Great Design Begins With a Great Story
By Gary Inman Vice President Hospitality, Baskervill | November 13, 2016
Every great hotel has a great story. There is nothing more enduring, nor more sacred, than the art of storytelling. It is ancient in its origins, found in every culture. It is a seminal part of every childhood and is arguably the greatest economic driver on the planet. Consider the combined value of the film, music, publishing, and advertising industries, and the billions that go into brand building for nations, companies, products, beliefs, and any part of our culture – large and small - that requires a producer and consumer equation.
We're surrounded by stories, some trite and superficial but others transformative, enhancing life in ways never believed possible. The embrace of new technologies, for example, required visionary entrepreneurs that could convince consumers by the power of their storytelling, helping people to envision a world of instantaneous connectivity and information exchange. The unprecedented success of the internet, hand-held computers, mobile phones, Apple watches, and so many other lifestyle-changing technologies had to be sold by virtue of compelling stories that appeared at first to be tall tales. But here we are and it's hard to imagine our lives without these devices. These same storytelling principles can be applied to every industry, but none more effectively than in hospitality with its focus on serving and enhancing the lives of guests and patrons.
Boutique hotels and historic resorts have always offered a more local experience, an innate connection with the local culture celebrated both through the visual appearance of the building as well as the cuisine, the staff uniforms, and even the personalities of the staff itself. Nothing says welcome to New Orleans like a smile and an authentic southern drawl fringed with Creole and perhaps even a bit of Cajun syntax. This immediate sense of place and the anticipation of the unique experience that lies ahead has been a hallmark of travel for more than a century.
This mindset is in stark contrast to the big box hotel approach that rejected regionalism and contextual interpretations in favor of a broadly defined brand aesthetic a few decades ago. The thought was that business travelers, as well as leisure travelers, would come to rely upon the standards of the brand and the consistency of performance wherever they went. As long as a traveler remained loyal to that brand their experience would be homogenous and dependable. The problem is people, even business travelers, prefer to connect with the history, culture, and flavor of the place they're visiting. Simply adding a few local photographs to the guest room proved a weak attempt at context and in recent years we have witnessed a global paradigm shift with all major brands moving towards lifestyle hotels. Words like "curated," "collected," "bespoke," and "storytelling" have become commonplace as every brand strives to cultivate stronger connections to more savvy travelers who can easily search online for more flavorful hotel experiences at competitive price points.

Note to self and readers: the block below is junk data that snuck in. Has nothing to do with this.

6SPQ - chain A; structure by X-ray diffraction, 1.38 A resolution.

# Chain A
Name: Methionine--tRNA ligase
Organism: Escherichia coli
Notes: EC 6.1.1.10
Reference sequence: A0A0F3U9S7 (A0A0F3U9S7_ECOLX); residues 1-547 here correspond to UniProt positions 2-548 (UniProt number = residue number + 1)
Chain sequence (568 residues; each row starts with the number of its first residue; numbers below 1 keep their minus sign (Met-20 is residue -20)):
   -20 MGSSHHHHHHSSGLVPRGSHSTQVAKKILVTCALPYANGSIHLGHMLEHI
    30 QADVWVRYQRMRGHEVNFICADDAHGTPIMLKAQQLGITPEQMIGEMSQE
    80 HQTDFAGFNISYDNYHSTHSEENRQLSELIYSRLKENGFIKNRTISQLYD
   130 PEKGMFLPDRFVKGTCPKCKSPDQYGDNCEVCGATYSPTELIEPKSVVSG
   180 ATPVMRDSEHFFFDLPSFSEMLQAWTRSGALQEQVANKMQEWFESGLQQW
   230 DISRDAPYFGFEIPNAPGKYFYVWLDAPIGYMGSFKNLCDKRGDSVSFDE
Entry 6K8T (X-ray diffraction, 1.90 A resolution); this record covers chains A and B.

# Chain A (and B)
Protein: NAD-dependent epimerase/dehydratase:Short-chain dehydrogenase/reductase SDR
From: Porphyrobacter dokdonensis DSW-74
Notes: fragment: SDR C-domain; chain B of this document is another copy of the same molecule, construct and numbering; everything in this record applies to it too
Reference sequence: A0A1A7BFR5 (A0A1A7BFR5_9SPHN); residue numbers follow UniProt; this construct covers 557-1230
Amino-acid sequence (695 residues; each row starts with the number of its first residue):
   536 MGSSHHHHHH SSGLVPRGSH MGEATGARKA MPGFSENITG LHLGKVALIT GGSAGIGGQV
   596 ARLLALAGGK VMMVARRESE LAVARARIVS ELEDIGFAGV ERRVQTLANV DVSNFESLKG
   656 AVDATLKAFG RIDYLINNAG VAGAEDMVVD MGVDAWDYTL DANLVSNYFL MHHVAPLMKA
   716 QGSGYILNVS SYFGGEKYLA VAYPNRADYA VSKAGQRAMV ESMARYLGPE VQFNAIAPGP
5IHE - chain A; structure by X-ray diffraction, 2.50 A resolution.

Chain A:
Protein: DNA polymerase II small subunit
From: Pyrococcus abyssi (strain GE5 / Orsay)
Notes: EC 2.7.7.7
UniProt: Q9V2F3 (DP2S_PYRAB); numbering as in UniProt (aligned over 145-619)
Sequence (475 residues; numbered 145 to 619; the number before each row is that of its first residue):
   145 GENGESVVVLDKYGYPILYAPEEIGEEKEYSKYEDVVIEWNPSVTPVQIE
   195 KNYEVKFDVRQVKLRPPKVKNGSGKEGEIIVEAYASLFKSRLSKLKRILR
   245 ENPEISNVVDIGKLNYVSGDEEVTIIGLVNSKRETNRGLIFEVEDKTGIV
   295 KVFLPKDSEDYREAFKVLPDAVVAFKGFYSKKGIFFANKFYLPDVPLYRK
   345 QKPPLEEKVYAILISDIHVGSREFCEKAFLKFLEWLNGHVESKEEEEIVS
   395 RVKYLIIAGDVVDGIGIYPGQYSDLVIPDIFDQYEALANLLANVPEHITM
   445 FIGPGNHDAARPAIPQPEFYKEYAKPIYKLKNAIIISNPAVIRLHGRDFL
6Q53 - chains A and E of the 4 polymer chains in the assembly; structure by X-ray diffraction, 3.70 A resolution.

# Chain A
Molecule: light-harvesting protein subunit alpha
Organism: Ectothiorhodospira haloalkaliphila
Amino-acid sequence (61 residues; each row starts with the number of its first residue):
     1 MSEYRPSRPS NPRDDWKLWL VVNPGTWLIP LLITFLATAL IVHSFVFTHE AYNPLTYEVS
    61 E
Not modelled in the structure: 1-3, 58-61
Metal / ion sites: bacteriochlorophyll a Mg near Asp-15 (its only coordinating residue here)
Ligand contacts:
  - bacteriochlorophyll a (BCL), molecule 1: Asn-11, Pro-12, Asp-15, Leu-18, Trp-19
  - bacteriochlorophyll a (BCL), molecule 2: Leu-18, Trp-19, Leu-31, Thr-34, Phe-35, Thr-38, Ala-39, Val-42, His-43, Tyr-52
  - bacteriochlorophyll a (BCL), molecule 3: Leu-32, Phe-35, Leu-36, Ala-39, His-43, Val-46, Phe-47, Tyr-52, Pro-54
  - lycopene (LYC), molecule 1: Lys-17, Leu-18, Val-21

Today, even the most notable major brands are taking a refreshed look at the ways in which they can imbue their spaces with local and regional influences. A gifted design team can always use symbolic connections to place to create an iconography that connects guests with their environment. The beauty of the natural setting, culinary traditions, art and craft from the region, industrial history, or key historic personages and events, can provide fascinating storylines. Many hotel designers now work with professional curatorial teams such as Kalisher Fine Art, DAC, or Faulkner and Locke on thoughtfully researched, comprehensive art programs for public and guest room spaces. The end result can breathe a sense of spirit into the hotel. This approach is not limited to art but can, and should, be woven into all the design elements. Gonzalo Bustamante, of the Rockwell Group, compares design storytelling to a theatrical script or emotive choreography that sets the stage for guests to fulfill their role as actors on life's stage.
In recent years our clients at Marriott, Hilton, Starwood, and Intercontinental Hotels have embraced this narrative design approach, creating lifestyle brands Curio, AC, and Moxy. The model speaks to particular psychographics across multiple generations, but always in the parlance of local and authentic. This sector is rapidly expanding with collections within brands such as Marriot's Autograph Collection, Starwood's Tribute Collection, Choice Hotels' Ascend, and Hilton's new Canopy Hotels. Boutique brands such as Kimpton, Indigo, and Commune augment this market with their artistic hotels. The luxury sector provides some of the most sophisticated storied interpretations celebrating artisanship with brands such as Baccarrat, Salamander Hospitality, and Auberge Resorts & Hotels.
The Hotel Business Review articles are free to read on a weekly basis, but you must purchase a subscription to access
our library archives. We have more than 5000 best practice articles on hotel management and operations, so our
knowledge bank is an excellent investment! Subscribe today and access the articles in our archives.